There's a strange repeating process I've noticed on social media over the past several years, which is that every few months British people of my generation will be talking about their favourite childhood books and suddenly everyone will remember that Nicholas Fisk existed.
People may have forgotten Fisk's name but they remember his stories. 25 years ago his novels were in the children's section of seemingly every library in the UK. Librarians must have loved him. He wrote sf and fantasy and horror for what would probably now be called middle-grade readers; his books were often unsettling and they left an indelible mark. There was Grinny, a sort of sinister flip-side to Mary Poppins. Monster Maker, a fantasy-horror story set in a special-effects studio, which was adapted for television by Jim Henson.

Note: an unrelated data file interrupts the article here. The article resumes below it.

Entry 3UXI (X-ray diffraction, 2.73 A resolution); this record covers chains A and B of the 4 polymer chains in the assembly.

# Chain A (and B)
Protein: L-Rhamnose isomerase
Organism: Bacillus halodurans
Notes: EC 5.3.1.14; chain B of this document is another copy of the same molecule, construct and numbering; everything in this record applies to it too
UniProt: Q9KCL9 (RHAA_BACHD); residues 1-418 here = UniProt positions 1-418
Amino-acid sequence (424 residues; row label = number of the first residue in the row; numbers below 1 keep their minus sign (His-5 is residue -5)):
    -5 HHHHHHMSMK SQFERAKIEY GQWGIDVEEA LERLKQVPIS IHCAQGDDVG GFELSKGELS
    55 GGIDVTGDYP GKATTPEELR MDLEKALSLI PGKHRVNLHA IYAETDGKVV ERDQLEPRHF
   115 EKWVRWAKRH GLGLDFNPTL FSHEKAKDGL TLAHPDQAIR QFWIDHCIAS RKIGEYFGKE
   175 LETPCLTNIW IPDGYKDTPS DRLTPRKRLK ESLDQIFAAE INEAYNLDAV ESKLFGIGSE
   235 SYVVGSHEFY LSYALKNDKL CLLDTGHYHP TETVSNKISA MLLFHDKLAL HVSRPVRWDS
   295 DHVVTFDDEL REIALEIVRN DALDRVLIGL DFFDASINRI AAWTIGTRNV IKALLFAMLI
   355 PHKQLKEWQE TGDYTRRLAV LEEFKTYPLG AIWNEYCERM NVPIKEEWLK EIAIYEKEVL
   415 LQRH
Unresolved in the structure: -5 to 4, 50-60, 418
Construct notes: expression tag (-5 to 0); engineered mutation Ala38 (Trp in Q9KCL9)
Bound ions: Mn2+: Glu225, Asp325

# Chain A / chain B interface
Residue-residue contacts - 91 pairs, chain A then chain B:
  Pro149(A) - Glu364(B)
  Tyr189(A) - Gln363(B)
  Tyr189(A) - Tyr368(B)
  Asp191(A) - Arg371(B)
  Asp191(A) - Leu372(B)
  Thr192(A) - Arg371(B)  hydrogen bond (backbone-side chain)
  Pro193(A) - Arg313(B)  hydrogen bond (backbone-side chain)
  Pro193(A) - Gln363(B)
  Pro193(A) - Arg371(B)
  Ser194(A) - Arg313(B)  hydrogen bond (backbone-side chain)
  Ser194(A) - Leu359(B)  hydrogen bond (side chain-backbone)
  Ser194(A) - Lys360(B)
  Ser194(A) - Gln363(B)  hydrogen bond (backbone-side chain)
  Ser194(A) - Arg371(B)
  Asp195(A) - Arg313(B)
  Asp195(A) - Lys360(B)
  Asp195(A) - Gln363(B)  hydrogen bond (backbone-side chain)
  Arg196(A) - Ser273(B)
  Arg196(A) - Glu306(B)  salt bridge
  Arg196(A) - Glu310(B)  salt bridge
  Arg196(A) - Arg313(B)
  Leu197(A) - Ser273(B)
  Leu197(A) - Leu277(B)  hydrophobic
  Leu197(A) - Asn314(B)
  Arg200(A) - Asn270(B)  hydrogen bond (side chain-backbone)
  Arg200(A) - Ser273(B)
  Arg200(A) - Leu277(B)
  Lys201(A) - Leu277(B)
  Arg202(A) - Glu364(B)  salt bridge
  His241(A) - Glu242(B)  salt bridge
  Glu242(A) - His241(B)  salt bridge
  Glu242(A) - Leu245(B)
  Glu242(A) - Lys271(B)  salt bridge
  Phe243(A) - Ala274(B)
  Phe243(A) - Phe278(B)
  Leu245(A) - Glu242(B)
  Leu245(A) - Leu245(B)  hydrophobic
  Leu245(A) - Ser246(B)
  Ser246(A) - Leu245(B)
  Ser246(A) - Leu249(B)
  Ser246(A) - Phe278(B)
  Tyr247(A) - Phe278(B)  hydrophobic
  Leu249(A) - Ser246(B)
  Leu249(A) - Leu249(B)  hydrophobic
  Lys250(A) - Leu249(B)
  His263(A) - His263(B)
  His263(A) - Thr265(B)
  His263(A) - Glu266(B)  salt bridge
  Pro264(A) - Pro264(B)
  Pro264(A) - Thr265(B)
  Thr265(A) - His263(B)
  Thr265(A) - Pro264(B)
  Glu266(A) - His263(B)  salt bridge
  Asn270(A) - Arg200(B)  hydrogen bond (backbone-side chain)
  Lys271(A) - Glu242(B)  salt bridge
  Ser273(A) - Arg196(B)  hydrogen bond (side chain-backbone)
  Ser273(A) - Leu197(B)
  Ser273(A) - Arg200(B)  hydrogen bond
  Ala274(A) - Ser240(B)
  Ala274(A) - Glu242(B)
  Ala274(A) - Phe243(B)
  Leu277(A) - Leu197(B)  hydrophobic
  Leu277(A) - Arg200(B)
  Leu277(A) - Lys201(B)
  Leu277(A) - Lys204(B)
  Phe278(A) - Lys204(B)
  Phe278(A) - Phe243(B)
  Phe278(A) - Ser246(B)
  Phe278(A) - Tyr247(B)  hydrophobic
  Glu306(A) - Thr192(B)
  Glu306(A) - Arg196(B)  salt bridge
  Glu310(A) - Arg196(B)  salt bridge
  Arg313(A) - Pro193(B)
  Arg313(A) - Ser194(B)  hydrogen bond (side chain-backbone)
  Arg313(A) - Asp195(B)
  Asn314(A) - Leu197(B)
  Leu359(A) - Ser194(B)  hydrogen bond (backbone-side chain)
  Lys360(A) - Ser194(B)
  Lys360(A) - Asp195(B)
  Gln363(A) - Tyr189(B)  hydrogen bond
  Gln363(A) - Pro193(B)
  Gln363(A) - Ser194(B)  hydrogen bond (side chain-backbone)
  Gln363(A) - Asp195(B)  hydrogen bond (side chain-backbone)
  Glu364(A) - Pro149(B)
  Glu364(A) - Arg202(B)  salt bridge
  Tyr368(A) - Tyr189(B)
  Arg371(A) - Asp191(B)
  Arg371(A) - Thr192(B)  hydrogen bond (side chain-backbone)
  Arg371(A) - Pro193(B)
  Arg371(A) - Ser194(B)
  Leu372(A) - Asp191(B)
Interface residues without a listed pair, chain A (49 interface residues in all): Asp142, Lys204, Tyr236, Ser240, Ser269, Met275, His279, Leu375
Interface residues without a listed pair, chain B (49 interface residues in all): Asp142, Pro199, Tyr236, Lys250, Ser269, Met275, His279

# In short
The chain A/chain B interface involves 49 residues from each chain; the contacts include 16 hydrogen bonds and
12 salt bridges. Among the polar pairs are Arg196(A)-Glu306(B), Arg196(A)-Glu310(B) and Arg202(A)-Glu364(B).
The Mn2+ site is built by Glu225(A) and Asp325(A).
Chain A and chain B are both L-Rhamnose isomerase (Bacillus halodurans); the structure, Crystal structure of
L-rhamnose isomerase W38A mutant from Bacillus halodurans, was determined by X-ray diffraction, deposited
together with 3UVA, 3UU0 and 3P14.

And Time Trap, an odd, troubling book about gang violence and an antiseptic future and time travel and the Blitz: a book I didn't read so much as worry at, the way a dog worries at a bone. I would borrow it from the library every few weeks and try to decide if I liked it. (Last year I happened to notice that my local library had a copy, so I borrowed it again. I'm still trying to make up my mind about it.)
Fisk died last year at the age of 92, after a long retirement. I only ever knew him through his books, and I regret never getting the chance to meet him. I hope he knew how much he mattered.